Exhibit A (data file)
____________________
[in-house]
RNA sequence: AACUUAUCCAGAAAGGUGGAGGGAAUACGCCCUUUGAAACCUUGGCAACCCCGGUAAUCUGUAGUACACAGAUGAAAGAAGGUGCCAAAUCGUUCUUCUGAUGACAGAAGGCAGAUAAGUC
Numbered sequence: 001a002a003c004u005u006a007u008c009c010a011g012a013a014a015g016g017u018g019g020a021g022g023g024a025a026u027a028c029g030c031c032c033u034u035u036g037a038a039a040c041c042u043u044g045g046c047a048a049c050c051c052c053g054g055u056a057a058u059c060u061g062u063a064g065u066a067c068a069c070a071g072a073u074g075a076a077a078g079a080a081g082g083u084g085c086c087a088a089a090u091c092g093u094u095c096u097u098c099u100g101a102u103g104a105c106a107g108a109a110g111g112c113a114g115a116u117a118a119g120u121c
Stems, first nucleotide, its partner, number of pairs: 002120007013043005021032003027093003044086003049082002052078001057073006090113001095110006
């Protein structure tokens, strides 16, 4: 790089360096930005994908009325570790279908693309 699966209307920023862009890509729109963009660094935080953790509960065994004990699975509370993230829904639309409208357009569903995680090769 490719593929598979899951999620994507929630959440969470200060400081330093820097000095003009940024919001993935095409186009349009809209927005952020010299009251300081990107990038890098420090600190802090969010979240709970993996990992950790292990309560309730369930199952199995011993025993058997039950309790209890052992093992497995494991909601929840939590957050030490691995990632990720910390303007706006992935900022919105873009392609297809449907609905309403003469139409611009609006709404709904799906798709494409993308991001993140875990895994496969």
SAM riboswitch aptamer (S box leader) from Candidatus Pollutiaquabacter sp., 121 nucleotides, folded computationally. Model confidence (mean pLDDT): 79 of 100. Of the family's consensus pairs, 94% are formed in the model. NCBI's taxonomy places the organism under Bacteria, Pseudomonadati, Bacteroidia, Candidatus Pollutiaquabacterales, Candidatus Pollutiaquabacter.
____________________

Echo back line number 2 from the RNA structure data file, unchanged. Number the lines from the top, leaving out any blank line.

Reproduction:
RNA sequence: AACUUAUCCAGAAAGGUGGAGGGAAUACGCCCUUUGAAACCUUGGCAACCCCGGUAAUCUGUAGUACACAGAUGAAAGAAGGUGCCAAAUCGUUCUUCUGAUGACAGAAGGCAGAUAAGUC